Cygnus spacecraft takes Ottawa firm Neptec's TriDAR into space
Laser-guided system designed to help spaceships pull off automatic, perfect parking
A private, unmanned spaceship heads to the International Space Station Sunday, and along the way, it will test a new Canadian technology that will be critical to future missions.
Orbital Sciences Corp.'s Cygnus cargo spacecraft was rescheduled Friday to launch from NASA's Wallops Flight Facility in Virginia on Sunday at 12:52 p.m. ET. It's expected to arrive at the space station Wednesday carrying 1,360 kilograms of science experiments, spare parts, food and other supplies.
As it approaches the space station, it will test a system built by Ottawa-based technology firm Neptec Design Group Ltd., designed to guide it to dock at the space station.
"It will be the guidance system, the eyes that will drive the thrusters, telling them where to go," said Mike Kearns, president of space systems for Neptec, in an interview with CBC News ahead of the launch.
"Obviously, it's very exciting…. Seeing it actually fly in space is what we're in business for."
On this mission, the Cygnus spacecraft will carry a single Neptec TriDAR automated rendezvous and docking sensor, mainly for testing. It will act as a backup to another guidance system.
But on future missions, Cygnus will carry two TriDAR units each (one as a backup), and will use them as the main sensors that guide the spacecraft to dock at the space station.
Dulles, Va.-based Orbital has a $1.9-billion NASA contract to conduct eight launches to deliver cargo to the International Space Station using its unmanned Cygnus cargo ships. It delivered its first official commercial load in January, but Neptec's system wasn't aboard that flight.
Cygnus also completed a demonstration mission last September.
Neptec's TriDAR works in a way that is similar to a radar or sonar, but instead of bouncing radio or sound waves off objects to detect their shape and location, it bounces lasers. It then compares the object it detected to a computer model of the space station in its memory, in order to direct the spacecraft how to orient itself.
All that has to be done very precisely, Kearns said.
"In space, vehicles are moving at an incredible speed," he said. "You just don't want one to bang into the other."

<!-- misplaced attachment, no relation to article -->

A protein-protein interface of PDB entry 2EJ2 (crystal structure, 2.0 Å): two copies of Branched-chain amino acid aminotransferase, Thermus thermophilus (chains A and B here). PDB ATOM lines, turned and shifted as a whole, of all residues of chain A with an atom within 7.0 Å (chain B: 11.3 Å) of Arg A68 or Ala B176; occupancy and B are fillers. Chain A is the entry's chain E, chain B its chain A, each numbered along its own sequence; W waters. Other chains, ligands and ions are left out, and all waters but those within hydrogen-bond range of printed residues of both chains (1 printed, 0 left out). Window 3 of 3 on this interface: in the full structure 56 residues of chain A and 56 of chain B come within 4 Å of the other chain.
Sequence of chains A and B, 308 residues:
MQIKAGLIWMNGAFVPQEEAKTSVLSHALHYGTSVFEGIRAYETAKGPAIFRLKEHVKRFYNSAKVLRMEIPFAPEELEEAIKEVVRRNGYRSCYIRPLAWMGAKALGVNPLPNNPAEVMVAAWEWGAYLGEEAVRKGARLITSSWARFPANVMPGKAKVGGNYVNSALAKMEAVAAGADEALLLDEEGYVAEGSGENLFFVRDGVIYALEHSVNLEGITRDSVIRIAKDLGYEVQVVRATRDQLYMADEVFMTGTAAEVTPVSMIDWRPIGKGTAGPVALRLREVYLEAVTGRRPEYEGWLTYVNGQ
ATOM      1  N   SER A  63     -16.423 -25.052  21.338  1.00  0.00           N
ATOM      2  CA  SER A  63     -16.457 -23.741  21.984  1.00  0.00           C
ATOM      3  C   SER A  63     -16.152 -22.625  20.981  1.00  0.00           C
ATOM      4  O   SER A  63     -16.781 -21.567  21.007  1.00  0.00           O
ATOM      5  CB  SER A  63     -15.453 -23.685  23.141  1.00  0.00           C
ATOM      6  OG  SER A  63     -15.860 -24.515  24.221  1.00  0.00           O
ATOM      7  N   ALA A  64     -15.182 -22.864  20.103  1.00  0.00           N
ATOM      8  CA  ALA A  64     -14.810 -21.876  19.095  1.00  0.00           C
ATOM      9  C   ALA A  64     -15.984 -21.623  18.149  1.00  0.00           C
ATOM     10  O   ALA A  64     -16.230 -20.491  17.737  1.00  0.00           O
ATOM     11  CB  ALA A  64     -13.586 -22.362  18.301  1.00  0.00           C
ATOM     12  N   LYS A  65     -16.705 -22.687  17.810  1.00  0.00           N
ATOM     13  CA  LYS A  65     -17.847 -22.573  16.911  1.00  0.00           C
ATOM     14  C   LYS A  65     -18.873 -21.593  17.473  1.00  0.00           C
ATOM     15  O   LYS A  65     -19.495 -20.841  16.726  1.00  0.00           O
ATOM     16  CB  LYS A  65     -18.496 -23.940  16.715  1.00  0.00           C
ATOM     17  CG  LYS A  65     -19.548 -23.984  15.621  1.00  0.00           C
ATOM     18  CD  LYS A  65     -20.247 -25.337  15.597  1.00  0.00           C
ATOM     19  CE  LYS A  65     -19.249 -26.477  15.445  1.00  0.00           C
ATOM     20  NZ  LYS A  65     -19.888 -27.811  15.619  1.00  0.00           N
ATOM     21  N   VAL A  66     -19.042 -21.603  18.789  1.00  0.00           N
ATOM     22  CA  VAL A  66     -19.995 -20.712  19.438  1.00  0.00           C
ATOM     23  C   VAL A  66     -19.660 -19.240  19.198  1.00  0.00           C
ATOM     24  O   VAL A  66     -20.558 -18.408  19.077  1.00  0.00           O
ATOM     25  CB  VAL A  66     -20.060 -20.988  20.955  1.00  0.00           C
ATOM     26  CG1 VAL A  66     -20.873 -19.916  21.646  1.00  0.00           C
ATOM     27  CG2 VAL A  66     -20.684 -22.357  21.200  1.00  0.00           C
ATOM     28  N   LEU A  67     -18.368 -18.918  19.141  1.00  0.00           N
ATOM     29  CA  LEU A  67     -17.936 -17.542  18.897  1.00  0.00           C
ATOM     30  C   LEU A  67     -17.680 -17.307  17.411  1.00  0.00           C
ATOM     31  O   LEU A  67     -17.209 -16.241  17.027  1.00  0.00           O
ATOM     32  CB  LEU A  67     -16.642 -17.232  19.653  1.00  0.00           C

Most automated guidance systems help a spacecraft dock by looking for a "target" — a specific pattern such as a group of black-and-white polka dots stuck onto the side of an object like the International Space Station. But that has disadvantages, Kearns said.
"They degrade, things happen…. They're expensive to put on because you've got to get them absolutely accurate."
Because the TriDAR system relies on an object's shape, it doesn't need targets. That makes it far more flexible.
Kearns forsees that it could be used for more than just docking. For example, it could scan a large chunk of space junk such as an old satellite to generate a 3D model for its on-board computer, then use that model to guide a spacecraft to remove it, he said.
For Cygnus, however, the system will be used to guide the spacecraft to a "berthing box" — a region about 12 metres away from the space station, where it will sit and wait for the station's Canadarm2 robotic arm to pick it up and pull it into a docking port.
Kearns said the TriDAR system is fully capable of guiding the spacecraft directly to the docking port, but NASA has chosen not to allow that.
After Cygnus has been unloaded, it will be filled with garbage, leave the space station and burn up in the Earth's atmosphere — unlike the reusable Dragon capsule from Orbital's competitor SpaceX, the Cygnus is not designed to return to Earth.
The TriDAR will burn up with the spacecraft, so Neptec needs to build and test new units for each of the next six flights.
The two for the next flight have already been installed, after being tested for their ability to withstand pressures such as extreme hot and cold temperatures, the vacuum of space, high radiation levels and forceful vibrations or shocks.
Neptec was contracted by Orbital to build a guidance system for Cygnus following tests on three NASA space shuttle flights.
The first version of the device was developed for an unmanned mission to repair the Hubble telescope, which was later scrapped in favour of a manned mission. Neptec received development money from both NASA and the Canadian Space Agency.
The Canadian Space Agency said in an emailed statement that the use of the TriDAR on the Cygnus mission "illustrates how an initial investment by the Canadian Space Agency to develop innovative space technologies can lead to a made-in-Canada commercial success story. "
The mission will not count toward Canada's space station credits, which are traded in for astronaut trips to the space station. Canada used up most of its existing credits during Chris Hadfield's five-month trip.